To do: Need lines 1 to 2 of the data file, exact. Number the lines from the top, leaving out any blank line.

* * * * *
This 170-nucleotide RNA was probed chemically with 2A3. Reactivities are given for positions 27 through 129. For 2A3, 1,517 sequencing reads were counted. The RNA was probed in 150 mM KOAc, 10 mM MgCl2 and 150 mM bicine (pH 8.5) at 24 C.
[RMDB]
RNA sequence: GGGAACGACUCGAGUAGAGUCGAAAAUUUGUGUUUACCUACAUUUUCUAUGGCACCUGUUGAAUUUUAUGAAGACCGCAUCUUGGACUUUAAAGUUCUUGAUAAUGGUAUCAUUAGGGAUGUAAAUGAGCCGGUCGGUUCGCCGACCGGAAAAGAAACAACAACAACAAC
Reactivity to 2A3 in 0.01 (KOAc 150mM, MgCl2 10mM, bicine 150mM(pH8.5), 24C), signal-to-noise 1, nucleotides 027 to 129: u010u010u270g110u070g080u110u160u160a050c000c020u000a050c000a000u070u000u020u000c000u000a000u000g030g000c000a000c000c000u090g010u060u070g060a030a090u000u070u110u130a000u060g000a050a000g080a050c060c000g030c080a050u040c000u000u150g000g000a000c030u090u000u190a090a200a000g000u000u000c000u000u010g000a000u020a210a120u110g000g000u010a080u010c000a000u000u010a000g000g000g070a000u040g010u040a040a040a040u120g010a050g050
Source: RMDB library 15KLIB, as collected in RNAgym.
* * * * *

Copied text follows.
This 170-nucleotide RNA was probed chemically with 2A3. Reactivities are given for positions 27 through 129. For 2A3, 1,517 sequencing reads were counted. The RNA was probed in 150 mM KOAc, 10 mM MgCl2 and 150 mM bicine (pH 8.5) at 24 C.
[RMDB]